The various wellhead components such for example as wellhead connector 46 and blowout preventers 4145, may be either hydraulically, pneumatically or electrically actuatable but are preferably hydraulically actuatable. In the event that hydraulically actuatable components 40- 45 are employed, it is necessary that at least one and preferably two hydraulic hoses extend between the wellhead component and the drilling barge 11 at the surface. Two hydraulic hoses are generally employed to each component so as to supply a pressure fluid to engage or disengage a component, that is, to actuate it in both directions. For purposes of describing the present invention it will be assumed that the hydraulic hoses connecting the wellhead components to the barge 11 have been ruptured and torn away from the underwater installation when wind and waves moved the barge 11 from its anchored position. These pressure hoses interconnecting the wellhead components with the barge 11 form the primary control system of the wellhead components.
In addition to the primary control system for the wellhead components 3S45, the wellhead assembly in FIG- URE 1 is illustrated as being provided with one portion of a secondary control system which in the form illustrated comprises a vertically-extending cylindrical member 49 which is operationally connected to wellhead components 4t 41, 42, 43, 44 and 45 by suitable transmission lines, in this case, hydraulic lines or pressure hoses 5t 51, 52, 53, 54 and 55, respectively. Although the hoses 5tl-55 are illustrated as single hoses, they preferably contain a pair of hydraulic hoses so that each of the elements can be operated in two directions. The cylindrical member 49 may be fixedly secured at any point to the stack of blowout preventers li-45, as by means of a bracket arm 56. The member 49 is also preferably positioned within the periphery of the configuration formed by the guide columns 23 and 24 although this is not necessary.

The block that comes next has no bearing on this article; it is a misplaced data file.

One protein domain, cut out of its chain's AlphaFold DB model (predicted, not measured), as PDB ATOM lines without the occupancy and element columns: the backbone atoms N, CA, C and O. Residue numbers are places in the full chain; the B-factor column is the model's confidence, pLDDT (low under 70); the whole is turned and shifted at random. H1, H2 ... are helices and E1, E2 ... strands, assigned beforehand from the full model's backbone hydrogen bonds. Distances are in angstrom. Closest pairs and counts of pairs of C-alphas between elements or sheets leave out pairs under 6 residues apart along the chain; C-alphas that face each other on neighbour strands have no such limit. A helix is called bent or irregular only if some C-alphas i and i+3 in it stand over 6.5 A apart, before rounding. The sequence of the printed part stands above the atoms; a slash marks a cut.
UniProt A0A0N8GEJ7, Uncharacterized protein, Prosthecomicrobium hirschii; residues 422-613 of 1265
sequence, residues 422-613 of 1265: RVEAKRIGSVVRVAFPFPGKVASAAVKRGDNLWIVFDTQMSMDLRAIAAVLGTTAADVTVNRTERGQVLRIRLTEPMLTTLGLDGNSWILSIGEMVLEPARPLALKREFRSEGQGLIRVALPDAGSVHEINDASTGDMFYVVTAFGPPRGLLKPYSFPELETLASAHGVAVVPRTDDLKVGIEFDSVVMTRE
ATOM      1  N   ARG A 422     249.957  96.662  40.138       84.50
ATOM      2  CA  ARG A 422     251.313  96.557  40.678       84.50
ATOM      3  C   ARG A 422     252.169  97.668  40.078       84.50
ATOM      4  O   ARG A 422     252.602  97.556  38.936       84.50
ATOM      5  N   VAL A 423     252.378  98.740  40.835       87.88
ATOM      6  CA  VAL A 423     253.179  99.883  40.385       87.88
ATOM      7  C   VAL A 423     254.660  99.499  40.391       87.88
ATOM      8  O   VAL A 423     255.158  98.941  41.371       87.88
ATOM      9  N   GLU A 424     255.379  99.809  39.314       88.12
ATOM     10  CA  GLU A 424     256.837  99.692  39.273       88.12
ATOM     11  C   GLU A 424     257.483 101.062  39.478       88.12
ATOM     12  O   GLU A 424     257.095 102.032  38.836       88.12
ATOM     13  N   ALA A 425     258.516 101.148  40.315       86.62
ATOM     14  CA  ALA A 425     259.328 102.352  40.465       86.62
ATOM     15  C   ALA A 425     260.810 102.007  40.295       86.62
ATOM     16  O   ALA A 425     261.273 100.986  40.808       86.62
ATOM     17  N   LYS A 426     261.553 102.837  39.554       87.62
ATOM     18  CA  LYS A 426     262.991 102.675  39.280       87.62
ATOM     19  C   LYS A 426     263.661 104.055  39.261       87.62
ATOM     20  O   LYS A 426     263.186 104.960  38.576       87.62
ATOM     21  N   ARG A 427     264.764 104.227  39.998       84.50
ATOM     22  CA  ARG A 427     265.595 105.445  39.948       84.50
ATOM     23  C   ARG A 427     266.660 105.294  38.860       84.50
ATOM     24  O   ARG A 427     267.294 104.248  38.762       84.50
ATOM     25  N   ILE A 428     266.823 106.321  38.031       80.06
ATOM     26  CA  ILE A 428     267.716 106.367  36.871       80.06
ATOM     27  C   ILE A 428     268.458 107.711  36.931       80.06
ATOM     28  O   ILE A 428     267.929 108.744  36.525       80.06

In FIGURE 2 the cylindrical well member 49 is shown as comprising a central body mandrel 53 having a sleeve 59 slidably mounted for axial movement on the outer surface thereof. The sleeve 59 is normally maintained in its upper position, as illustrated, by means of a compression spring 60. The spring at bears against an outwardly extending flange 61 on the outside of the sleeve 59, at one end, while the other end of the sleeve bears against an internal flange 62 fixedly secured within a cylindrical spring housing 63.
The central body mandrel 58 of the well member 49 is provided with a plurality of fluid passageways 65 and 66, only two of which are shown complete for ease of illustration with portions of two other fluid passageways 67 and 68 being illustrated. As shown in FIGURE 5 the particular central body mandrel 58, illustrated, is provided with 14 separate longitudinal passageways. In FIGURE 2 it may be seen that the upper portion of the outer wall 70 forms a sealing surface which is provided with suitable seals, such as O-ring seals 7?. partially recessed in grooves '72 in the outer wall 79 of the mandrel 58. One end of each of the fluid passageways 65-68 terminates at the bottom of the mandrel 58 while the upper ends of the passageways each communicate with the sealing surface 70 of the mandrel 58 between a pair of seals '71. Thus, there is no chance of communication between the passageways when another sealing surface engages the sealing surface '70 and the seals 71. If desired, the .slidable sleeve 59 may be provided with a key 73 arranged to move vertically within the keyway '74 to prevent rotation of the sleeve 59 on the mandrel 58.
The cylindrical well member 49 of FIGURE 2 forms the male portion of the secondary control system of the present invention which is arranged to fit telescopically within a female portion of the system which comprises a cylindrical housing member 76 (FIGURE 3) having a central bore 77 extending upwardly from the bottom thereof. The housing member 76 has an inner wall 78 and an outer wall '79 with a conduit 80 extending through both walls near the upper end of the bore 77 so that any fluid in the bore 77 can be displaced out of the housing member 76 when the housing member 76 is lowered onto the cylindrical well member 49.